September 6, 2017
From our experience, there are two phases of entrepreneurship. In the first phase, you live and die by your ability to hustle—you make countless cold calls to stores who have never heard of your brand, you have late nights manufacturing product in a commercial kitchen, you constantly oscillate between running out of cash and running out of product, and you give every waking hour to your new baby of a business.
The next phase is less predictable and more difficult to control—you no longer live and die by your hard skills, but instead your focus shifts to your ability to recruit and lead a team toward a united goal.
For us, these important phases of our business were best managed through the lens of these five simple steps:
1. Start with purpose.
We don’t hire one person in our organization who doesn’t live and breathe our purpose and mission. Every employee we’ve hired believes that the food people eat makes a difference in what they’re able to do with their lives. They join our company to raise the standards of what sits in the center aisles. United by purpose, people can move mountains. It is like a vaccine in hard times. And in the good times, it makes celebration that much better.
2. Hire for culture fit.
We created our culture documents when we had three employees and these documents have hardly changed to this day. They outline all of the things that make Simple Mills what it is—from our purpose, to how ambitious our team is, to how goofy we can be, to how analytical we are, to the candor we expect of each other. If you don’t define these things, you won’t know what you’re looking for in the hiring process. Other cultural elements will take hold—and they’re scary difficult to change once in place.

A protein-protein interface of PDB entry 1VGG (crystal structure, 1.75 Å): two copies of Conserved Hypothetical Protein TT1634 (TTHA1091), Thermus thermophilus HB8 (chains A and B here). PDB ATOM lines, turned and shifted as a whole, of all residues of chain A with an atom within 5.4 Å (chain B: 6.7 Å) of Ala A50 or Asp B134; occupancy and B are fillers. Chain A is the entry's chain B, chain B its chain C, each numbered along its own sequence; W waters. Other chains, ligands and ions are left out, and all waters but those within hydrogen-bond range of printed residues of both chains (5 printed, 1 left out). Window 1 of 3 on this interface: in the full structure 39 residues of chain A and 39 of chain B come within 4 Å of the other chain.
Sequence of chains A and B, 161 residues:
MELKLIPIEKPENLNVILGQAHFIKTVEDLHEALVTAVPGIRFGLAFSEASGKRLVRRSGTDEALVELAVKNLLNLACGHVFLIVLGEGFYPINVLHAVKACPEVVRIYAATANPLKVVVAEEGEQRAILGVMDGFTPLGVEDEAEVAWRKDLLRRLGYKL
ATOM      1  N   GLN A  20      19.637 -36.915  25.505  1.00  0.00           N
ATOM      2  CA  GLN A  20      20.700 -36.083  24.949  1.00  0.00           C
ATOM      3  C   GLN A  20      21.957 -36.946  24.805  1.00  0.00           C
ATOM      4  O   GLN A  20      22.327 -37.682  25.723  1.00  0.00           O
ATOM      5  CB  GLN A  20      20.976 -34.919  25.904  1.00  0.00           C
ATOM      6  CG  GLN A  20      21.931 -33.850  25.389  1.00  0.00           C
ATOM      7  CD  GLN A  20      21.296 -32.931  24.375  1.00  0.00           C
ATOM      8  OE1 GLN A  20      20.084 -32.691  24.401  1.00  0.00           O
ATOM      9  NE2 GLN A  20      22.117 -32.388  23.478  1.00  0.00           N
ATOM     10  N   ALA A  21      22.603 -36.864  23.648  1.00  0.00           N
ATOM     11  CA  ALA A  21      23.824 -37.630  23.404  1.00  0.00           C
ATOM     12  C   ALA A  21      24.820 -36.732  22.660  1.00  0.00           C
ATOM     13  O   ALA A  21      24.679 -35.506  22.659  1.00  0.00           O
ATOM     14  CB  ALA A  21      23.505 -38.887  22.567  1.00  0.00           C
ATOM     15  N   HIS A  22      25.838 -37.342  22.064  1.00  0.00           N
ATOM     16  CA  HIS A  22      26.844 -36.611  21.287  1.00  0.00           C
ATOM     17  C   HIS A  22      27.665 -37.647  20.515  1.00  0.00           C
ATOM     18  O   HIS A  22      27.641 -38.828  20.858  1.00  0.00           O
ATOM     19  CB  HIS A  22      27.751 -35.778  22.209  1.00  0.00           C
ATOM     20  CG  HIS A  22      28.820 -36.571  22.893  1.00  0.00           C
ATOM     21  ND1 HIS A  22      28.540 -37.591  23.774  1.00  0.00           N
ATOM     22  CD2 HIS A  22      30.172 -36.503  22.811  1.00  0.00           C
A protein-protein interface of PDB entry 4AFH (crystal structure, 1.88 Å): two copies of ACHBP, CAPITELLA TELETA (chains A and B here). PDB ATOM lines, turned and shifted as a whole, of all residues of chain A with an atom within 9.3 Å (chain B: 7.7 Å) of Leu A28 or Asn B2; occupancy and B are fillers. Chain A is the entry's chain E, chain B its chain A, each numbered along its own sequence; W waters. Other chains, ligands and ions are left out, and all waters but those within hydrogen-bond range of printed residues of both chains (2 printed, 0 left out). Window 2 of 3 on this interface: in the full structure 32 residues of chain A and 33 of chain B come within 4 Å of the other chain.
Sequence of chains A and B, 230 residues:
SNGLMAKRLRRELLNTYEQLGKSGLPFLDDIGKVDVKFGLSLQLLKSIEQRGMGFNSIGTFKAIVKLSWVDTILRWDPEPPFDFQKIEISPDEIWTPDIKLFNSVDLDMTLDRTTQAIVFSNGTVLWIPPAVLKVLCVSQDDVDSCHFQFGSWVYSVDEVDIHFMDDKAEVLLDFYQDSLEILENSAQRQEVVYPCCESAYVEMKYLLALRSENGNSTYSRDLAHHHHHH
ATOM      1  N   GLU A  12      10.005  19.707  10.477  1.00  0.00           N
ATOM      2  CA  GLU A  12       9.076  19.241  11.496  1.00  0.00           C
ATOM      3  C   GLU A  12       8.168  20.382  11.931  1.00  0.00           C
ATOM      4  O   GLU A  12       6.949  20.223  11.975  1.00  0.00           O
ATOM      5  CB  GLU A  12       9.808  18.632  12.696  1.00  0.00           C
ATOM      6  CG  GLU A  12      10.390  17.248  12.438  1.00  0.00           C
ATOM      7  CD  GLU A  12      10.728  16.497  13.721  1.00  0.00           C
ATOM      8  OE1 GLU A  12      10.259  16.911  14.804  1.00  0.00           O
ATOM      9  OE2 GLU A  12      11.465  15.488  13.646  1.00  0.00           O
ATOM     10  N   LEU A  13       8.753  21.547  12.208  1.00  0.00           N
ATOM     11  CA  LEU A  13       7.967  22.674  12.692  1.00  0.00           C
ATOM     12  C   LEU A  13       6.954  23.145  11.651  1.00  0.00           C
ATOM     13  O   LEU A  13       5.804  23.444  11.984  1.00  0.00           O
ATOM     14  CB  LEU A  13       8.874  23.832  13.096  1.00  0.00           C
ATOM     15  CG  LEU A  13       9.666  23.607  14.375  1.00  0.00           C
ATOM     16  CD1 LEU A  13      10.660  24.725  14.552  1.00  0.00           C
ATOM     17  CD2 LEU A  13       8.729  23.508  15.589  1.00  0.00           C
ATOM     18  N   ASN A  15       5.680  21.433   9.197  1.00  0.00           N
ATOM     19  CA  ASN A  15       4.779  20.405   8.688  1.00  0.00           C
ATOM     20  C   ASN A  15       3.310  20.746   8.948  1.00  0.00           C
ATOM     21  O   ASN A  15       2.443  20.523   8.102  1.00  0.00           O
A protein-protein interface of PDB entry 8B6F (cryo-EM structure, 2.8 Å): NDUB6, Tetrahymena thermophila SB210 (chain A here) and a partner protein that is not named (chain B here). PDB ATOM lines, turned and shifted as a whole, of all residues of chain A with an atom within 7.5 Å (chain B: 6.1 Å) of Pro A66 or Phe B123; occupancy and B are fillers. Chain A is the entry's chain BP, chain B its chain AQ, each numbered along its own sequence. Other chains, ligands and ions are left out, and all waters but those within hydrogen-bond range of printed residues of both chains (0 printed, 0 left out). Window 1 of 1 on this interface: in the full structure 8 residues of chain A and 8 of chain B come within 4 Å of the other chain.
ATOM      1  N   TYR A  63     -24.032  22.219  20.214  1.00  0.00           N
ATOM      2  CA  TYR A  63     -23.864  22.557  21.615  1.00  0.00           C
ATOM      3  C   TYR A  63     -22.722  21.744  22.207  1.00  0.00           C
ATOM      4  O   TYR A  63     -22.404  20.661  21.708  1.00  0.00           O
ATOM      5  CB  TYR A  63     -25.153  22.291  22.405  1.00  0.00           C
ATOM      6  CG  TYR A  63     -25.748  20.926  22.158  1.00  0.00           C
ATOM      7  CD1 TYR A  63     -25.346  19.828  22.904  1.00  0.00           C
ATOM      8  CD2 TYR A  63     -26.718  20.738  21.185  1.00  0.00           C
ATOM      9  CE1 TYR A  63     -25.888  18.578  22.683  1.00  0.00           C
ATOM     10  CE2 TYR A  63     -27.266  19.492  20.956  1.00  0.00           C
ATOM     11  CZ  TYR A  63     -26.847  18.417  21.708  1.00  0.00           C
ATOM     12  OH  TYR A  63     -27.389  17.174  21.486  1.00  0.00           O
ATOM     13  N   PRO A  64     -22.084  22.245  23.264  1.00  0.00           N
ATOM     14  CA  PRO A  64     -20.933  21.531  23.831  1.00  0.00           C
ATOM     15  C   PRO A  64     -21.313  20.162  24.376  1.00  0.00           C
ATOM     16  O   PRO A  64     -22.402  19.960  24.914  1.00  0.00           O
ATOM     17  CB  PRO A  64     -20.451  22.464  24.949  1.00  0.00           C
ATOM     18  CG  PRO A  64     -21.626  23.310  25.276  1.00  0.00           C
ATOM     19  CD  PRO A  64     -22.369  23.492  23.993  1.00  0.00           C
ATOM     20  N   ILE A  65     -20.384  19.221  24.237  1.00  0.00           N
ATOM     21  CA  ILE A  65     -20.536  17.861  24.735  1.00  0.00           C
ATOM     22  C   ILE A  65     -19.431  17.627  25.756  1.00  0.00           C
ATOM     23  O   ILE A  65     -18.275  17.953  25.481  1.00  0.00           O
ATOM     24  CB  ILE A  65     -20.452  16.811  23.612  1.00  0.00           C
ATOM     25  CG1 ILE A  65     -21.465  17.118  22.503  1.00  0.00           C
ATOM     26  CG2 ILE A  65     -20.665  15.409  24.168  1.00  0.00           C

3. Define your target.
Just like with anything in life, it’s easier to start when you have a goal. Start first by clearly defining the job description. That means writing 15-20 lines of activities the individual will be focused on.
What skills are critical to those activities?
How would you prioritize those skills if you had to choose?
What types of backgrounds have those skills and that experience?
Without defining those pieces up front, you’re much more likely to choose someone who is “good all around” over someone who is a rockstar at the couple of skills you really need. Those rockstar skills are necessary for exceptional growth!
4. Infuse your organization with experience.
Many entrepreneurs I see recruit young teams. It might be because junior hires are cheaper, tend to work longer hours, or are less accustomed to having office cleaners. But for us, experienced hires have made all the difference. I recruited our leadership team two years ago. If I showed you a graph of our business metrics, you could circle exactly when those hires occurred. Experience changes your trajectory. You make fewer mistakes, waste less time and money and work more efficiently.
5. Have patience, even when it is painful.
There have been many times over the course of the business when we haven’t found the right hire quickly. For our vice president of sales role, it took us nine months to identify the right person. Waiting is painful for you and your team because that usually means someone is doing two jobs or your momentum is slowing. But hiring the wrong person is worse—it’s estimated a bad hire costs a business $240,000. Having seen this a few times now, I can say that number is spot on. Wait for the right person and they will make up for lost time when they get on board.
With some luck and a few mistakes, you’ll be able to build an exceptional team that drives your company. It’s amazing what a team of 20 passionate people can do in two years.
Editor's note: Katlin Smith presented “Let's Be Real: Stories of Successful Impact Entrepreneurship” at Natural Products Business School at Expo East in September 2017.
About the Author(s)
You May Also Like